I read an article this morning, listed in WordPress of all suggested articles to read and being so vulnerable lately, about my first novel, I immediately felt a little insecure by the advise. It’s natural. When you are putting yourself out there, already a little nervous, and then you read an article or hear a comment, tapping into your worst fears, you feel a little discouraged for sure. Now I know how celebrities feel about their films, attacks on their acting, personal life, choice of gowns for the Oscars… and on and on.
I read the article again and again to understand the following observation:
Digital and self-publishing have made it so easy to publish that I think a lot of good writing never happens: new writers are impatient to see something in print and what goes out isn’t really finished. I think writing for peers is the first step, and then letters to the editor, guest posts, and newsletters are a good way to move forward. It’s important to distinguish between being published and being read.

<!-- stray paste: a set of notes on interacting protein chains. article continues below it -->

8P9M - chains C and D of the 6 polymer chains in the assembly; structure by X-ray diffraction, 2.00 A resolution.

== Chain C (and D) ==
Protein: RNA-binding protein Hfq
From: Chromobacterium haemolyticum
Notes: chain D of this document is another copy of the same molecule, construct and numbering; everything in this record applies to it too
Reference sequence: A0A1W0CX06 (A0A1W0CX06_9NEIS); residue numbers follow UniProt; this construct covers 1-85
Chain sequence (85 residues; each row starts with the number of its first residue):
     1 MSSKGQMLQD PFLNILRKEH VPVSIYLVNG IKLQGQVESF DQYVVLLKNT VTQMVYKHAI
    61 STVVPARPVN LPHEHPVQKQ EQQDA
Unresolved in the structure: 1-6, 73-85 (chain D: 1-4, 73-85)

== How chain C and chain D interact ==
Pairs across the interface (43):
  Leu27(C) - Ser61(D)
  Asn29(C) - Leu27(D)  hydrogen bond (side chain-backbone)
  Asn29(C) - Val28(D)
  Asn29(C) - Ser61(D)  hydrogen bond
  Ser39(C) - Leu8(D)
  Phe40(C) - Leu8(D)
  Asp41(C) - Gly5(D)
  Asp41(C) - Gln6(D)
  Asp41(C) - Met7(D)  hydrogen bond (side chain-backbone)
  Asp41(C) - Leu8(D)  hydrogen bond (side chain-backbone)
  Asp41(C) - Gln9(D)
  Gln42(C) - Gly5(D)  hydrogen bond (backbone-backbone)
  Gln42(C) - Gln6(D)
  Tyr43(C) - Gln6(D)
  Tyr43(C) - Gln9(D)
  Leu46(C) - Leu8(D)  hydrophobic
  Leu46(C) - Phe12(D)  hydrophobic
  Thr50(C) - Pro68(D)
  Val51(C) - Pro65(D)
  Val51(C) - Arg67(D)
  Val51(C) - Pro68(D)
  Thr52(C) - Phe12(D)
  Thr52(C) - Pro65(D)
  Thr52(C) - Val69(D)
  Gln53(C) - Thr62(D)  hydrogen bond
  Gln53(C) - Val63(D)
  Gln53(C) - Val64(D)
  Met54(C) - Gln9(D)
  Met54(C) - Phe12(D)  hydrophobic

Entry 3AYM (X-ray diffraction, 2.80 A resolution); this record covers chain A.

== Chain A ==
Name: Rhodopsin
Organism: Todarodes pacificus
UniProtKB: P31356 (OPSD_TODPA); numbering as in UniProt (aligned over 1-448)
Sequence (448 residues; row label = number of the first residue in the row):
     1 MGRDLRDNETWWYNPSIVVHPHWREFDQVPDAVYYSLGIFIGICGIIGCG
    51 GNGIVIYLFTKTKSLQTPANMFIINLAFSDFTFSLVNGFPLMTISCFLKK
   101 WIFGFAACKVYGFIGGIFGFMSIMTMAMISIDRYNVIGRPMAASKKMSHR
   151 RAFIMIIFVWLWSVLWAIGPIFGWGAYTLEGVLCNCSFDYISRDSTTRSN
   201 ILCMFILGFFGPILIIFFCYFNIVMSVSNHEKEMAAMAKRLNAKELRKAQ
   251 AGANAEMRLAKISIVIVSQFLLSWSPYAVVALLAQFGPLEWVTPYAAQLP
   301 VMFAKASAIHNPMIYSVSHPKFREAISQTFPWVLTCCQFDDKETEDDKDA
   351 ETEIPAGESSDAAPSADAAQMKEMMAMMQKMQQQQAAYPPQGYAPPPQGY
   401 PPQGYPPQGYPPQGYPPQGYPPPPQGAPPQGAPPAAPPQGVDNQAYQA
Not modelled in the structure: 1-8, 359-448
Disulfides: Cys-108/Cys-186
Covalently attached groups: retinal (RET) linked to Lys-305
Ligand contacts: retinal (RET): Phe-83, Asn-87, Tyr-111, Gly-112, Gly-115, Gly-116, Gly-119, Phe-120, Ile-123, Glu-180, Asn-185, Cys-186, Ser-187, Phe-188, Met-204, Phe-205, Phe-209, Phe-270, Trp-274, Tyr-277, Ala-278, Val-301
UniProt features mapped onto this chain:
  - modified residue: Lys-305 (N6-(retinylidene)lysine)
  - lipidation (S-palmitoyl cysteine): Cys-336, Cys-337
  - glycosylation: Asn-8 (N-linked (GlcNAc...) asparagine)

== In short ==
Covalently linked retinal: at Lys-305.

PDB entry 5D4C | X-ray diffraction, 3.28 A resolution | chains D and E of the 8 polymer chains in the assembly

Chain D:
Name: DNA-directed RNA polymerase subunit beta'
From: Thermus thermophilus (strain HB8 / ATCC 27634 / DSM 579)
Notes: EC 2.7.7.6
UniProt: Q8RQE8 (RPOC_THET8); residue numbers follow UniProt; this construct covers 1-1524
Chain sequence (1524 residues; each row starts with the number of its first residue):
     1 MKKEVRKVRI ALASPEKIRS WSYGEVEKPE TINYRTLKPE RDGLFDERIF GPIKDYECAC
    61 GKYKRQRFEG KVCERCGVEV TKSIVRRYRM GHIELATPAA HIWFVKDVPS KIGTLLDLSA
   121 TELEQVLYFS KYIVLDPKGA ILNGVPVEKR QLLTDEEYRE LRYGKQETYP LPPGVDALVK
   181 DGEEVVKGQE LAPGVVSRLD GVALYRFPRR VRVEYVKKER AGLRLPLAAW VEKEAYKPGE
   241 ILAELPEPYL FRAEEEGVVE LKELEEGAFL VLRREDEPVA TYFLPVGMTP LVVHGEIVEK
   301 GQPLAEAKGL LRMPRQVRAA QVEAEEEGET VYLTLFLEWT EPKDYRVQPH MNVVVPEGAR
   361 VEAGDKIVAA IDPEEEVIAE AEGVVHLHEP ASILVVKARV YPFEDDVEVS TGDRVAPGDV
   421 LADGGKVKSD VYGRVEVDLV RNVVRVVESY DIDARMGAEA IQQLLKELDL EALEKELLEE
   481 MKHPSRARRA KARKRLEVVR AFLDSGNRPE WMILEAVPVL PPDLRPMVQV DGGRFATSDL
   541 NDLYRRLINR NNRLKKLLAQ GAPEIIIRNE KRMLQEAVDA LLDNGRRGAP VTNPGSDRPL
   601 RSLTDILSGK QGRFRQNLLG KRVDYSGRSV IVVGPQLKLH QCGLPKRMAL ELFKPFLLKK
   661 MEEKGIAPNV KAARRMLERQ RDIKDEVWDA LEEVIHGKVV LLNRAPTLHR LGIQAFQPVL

When I dug deeper, clicking the underlined section to see where this is going, I had to say, it made me think – feeling worried that perhaps my first attempt at writing wasn’t as good as I thought, when I finally clicked to publish it. What have I learned from my first novel – which I will make sure to follow with my second. How much more could I edit, re-write? Is the cover all that it could be? In the midst of my freak out, I tried my hardest to think of the positives. I do have a target audience. I did receive 5-star reviews from Reader’s Favorites and so far, those who have read my book, give me nothing but positive feedback. So what now? Did I cover all my basis? Will I, sometime in the near future, be considered a solid author? A respected writer? And most of all, do readers really care about punctuation when they are engrossed reading an interesting story?
Something to think about for sure. I’d love to hear your thoughts – do share.